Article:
All relation
Let any two elements on a set be equivalent. Also be an equivalence relation to given, called the all- or Universal relation
- .
The following applies:
- The equivalence class of each element is the whole set .
- The quotient set is the one-element set . The mapping is constant .
- For the concatenation with any reflexive relations on the following applies:
- ( absorbent element ).
Similarity and congruence of geometric figures
Two geometrical figures and in the Euclidean plane are exactly similar to one another if they can be converted into one another by means of a similarity mapping. Due to the similarity there is an equivalence relation
- and are similar to each other
given on the set of all figures of the plane.
In addition, and are congruent precisely when they can be converted into one another by means of a congruence mapping , that is to say a length-true similarity mapping . Also through
- and are congruent
is an equivalence relation given.
Partition of a finite set of numbers
We first define six sets of natural numbers from 1 to 23:
- ,
- ,
- ,
- ,
- ,
- .
They have the property that every number from the range from 1 to 23 occurs in exactly one of the six sets, which thus form a decomposition or partition of the set . Like every partition of , they are the equivalence classes of an equivalence relation on , viz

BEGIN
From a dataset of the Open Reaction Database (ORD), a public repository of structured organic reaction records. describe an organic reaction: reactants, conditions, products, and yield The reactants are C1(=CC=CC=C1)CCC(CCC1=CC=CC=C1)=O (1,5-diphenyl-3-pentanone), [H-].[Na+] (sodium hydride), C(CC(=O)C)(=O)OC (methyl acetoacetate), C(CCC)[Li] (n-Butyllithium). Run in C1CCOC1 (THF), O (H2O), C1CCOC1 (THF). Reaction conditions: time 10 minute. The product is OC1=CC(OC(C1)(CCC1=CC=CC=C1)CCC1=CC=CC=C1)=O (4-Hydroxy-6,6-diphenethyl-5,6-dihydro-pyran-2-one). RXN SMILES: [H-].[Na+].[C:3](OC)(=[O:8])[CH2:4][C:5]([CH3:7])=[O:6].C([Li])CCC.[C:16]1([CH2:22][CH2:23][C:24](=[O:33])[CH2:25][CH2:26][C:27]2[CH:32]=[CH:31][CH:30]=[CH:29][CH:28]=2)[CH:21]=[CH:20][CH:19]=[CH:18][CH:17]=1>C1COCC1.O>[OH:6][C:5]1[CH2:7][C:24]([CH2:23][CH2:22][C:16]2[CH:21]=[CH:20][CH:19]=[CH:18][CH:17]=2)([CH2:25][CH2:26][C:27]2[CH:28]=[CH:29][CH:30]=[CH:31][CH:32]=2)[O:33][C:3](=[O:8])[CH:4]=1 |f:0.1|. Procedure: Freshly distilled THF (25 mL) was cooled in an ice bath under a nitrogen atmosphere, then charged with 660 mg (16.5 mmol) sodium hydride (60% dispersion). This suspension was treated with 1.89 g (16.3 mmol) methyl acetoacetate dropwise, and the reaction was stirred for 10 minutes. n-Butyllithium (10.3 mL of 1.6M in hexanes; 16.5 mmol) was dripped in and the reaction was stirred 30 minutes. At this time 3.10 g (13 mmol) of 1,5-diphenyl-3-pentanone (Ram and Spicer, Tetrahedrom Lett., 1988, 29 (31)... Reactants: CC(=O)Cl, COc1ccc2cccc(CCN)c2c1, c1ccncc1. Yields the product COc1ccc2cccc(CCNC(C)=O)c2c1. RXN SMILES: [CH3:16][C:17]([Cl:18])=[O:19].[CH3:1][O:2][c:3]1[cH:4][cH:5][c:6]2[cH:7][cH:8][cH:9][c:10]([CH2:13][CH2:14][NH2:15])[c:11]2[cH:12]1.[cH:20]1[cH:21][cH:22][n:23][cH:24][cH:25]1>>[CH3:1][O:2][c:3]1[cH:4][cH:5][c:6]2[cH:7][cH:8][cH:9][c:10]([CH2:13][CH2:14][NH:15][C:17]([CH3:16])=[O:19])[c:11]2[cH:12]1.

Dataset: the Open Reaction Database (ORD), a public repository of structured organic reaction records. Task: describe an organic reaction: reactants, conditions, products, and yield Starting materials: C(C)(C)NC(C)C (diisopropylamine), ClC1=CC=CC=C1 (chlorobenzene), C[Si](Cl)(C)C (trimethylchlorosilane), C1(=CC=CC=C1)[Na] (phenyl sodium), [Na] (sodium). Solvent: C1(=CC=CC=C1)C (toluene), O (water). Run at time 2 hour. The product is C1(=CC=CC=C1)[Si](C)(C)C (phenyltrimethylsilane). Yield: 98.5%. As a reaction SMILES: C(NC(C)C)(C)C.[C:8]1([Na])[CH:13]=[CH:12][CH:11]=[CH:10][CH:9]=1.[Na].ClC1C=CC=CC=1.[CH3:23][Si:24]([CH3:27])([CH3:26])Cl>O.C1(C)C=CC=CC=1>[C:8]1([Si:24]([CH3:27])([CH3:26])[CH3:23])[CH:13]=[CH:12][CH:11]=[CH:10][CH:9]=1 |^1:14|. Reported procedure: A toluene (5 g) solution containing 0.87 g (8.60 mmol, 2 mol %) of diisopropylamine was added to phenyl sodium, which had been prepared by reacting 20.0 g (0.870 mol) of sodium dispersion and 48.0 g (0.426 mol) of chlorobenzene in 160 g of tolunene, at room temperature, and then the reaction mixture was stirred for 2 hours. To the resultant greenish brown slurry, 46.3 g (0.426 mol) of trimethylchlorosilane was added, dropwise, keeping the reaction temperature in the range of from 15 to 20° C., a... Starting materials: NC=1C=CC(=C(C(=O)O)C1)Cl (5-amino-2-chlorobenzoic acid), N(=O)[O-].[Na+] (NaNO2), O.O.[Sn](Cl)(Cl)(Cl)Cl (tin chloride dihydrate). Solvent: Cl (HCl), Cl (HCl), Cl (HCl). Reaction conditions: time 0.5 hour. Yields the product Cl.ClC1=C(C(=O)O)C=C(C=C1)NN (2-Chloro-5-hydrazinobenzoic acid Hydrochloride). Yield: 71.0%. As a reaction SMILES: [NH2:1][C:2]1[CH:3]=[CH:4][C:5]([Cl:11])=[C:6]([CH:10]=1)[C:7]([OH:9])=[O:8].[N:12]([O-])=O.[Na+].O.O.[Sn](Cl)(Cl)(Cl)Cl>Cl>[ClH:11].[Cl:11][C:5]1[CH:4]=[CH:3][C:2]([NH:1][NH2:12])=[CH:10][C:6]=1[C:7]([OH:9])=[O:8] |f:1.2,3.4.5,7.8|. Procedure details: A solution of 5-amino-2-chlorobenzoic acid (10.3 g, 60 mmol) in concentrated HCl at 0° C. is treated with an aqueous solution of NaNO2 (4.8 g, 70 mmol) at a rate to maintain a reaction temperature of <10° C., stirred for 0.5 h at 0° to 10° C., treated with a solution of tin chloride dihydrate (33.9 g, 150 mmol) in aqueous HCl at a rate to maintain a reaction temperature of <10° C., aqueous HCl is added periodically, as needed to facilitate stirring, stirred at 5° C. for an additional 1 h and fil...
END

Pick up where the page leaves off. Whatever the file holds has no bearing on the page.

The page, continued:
- .
The sets were determined by rolling the dice, that is, they were arbitrarily selected from the approximately 44 quadrillion partitions - and thus just as many equivalence relations - of this 23-element set. Equivalent numbers according to this relation have no easily describable similarities.
- The equivalence class of an element is the set that contains.
- The quotient amount is the alternating element amount .
Rational numbers
Let it be the set of pairs of integers whose second entry is different from zero. The following equivalence should apply to two pairs :
- .
- The equivalence class of the pair is then the fraction or (total) quotient .
- With the quotient set we get the set of rational numbers .
Commensurability of real numbers